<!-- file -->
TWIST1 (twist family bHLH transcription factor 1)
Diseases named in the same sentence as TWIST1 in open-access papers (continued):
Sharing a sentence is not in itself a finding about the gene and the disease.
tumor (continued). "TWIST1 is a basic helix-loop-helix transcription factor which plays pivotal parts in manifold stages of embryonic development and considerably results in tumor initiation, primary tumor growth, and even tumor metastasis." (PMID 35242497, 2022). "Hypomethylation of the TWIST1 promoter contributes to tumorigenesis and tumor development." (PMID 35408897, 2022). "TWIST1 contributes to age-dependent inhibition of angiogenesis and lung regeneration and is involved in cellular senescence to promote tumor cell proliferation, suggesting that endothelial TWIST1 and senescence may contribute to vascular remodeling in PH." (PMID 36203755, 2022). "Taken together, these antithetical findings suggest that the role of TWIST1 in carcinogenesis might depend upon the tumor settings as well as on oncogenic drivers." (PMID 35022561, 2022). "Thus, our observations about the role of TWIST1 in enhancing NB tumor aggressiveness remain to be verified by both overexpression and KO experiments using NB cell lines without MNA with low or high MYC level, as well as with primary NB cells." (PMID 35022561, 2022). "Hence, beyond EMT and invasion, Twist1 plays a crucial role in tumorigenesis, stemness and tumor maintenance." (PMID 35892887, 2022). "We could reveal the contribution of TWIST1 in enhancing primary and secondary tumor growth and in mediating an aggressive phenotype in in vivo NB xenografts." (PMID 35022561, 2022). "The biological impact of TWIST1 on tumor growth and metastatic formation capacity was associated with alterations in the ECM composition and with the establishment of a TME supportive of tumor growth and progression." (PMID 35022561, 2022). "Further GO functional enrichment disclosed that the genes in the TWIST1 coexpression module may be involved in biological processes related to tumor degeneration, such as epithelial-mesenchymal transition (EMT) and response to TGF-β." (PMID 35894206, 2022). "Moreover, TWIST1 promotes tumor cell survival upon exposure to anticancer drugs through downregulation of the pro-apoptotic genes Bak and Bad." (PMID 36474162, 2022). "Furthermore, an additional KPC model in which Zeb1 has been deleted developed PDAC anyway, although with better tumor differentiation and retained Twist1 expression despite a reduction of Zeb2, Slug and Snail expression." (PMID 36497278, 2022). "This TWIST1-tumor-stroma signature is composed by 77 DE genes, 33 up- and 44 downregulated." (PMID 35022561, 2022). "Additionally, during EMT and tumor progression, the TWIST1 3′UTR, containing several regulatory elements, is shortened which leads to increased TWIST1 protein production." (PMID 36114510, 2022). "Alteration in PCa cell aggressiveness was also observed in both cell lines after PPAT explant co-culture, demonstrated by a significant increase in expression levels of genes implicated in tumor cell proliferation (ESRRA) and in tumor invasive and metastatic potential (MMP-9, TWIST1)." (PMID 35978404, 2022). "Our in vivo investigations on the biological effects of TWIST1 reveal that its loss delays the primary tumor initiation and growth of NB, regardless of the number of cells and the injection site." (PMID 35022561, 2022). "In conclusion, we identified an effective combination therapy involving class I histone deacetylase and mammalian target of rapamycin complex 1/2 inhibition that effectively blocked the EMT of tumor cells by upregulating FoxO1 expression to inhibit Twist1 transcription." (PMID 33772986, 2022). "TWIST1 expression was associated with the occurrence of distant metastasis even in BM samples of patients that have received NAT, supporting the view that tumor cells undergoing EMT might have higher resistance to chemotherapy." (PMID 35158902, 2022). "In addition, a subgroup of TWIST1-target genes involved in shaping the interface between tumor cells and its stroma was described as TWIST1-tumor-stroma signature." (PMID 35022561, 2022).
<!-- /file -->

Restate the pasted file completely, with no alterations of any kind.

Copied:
TWIST1 (twist family bHLH transcription factor 1)
Diseases named in the same sentence as TWIST1 in open-access papers (continued):
Sharing a sentence is not in itself a finding about the gene and the disease.
tumor (continued). "TWIST1 is a basic helix-loop-helix transcription factor which plays pivotal parts in manifold stages of embryonic development and considerably results in tumor initiation, primary tumor growth, and even tumor metastasis." (PMID 35242497, 2022). "Hypomethylation of the TWIST1 promoter contributes to tumorigenesis and tumor development." (PMID 35408897, 2022). "TWIST1 contributes to age-dependent inhibition of angiogenesis and lung regeneration and is involved in cellular senescence to promote tumor cell proliferation, suggesting that endothelial TWIST1 and senescence may contribute to vascular remodeling in PH." (PMID 36203755, 2022). "Taken together, these antithetical findings suggest that the role of TWIST1 in carcinogenesis might depend upon the tumor settings as well as on oncogenic drivers." (PMID 35022561, 2022). "Thus, our observations about the role of TWIST1 in enhancing NB tumor aggressiveness remain to be verified by both overexpression and KO experiments using NB cell lines without MNA with low or high MYC level, as well as with primary NB cells." (PMID 35022561, 2022). "Hence, beyond EMT and invasion, Twist1 plays a crucial role in tumorigenesis, stemness and tumor maintenance." (PMID 35892887, 2022). "We could reveal the contribution of TWIST1 in enhancing primary and secondary tumor growth and in mediating an aggressive phenotype in in vivo NB xenografts." (PMID 35022561, 2022). "The biological impact of TWIST1 on tumor growth and metastatic formation capacity was associated with alterations in the ECM composition and with the establishment of a TME supportive of tumor growth and progression." (PMID 35022561, 2022). "Further GO functional enrichment disclosed that the genes in the TWIST1 coexpression module may be involved in biological processes related to tumor degeneration, such as epithelial-mesenchymal transition (EMT) and response to TGF-β." (PMID 35894206, 2022). "Moreover, TWIST1 promotes tumor cell survival upon exposure to anticancer drugs through downregulation of the pro-apoptotic genes Bak and Bad." (PMID 36474162, 2022). "Furthermore, an additional KPC model in which Zeb1 has been deleted developed PDAC anyway, although with better tumor differentiation and retained Twist1 expression despite a reduction of Zeb2, Slug and Snail expression." (PMID 36497278, 2022). "This TWIST1-tumor-stroma signature is composed by 77 DE genes, 33 up- and 44 downregulated." (PMID 35022561, 2022). "Additionally, during EMT and tumor progression, the TWIST1 3′UTR, containing several regulatory elements, is shortened which leads to increased TWIST1 protein production." (PMID 36114510, 2022). "Alteration in PCa cell aggressiveness was also observed in both cell lines after PPAT explant co-culture, demonstrated by a significant increase in expression levels of genes implicated in tumor cell proliferation (ESRRA) and in tumor invasive and metastatic potential (MMP-9, TWIST1)." (PMID 35978404, 2022). "Our in vivo investigations on the biological effects of TWIST1 reveal that its loss delays the primary tumor initiation and growth of NB, regardless of the number of cells and the injection site." (PMID 35022561, 2022). "In conclusion, we identified an effective combination therapy involving class I histone deacetylase and mammalian target of rapamycin complex 1/2 inhibition that effectively blocked the EMT of tumor cells by upregulating FoxO1 expression to inhibit Twist1 transcription." (PMID 33772986, 2022). "TWIST1 expression was associated with the occurrence of distant metastasis even in BM samples of patients that have received NAT, supporting the view that tumor cells undergoing EMT might have higher resistance to chemotherapy." (PMID 35158902, 2022). "In addition, a subgroup of TWIST1-target genes involved in shaping the interface between tumor cells and its stroma was described as TWIST1-tumor-stroma signature." (PMID 35022561, 2022).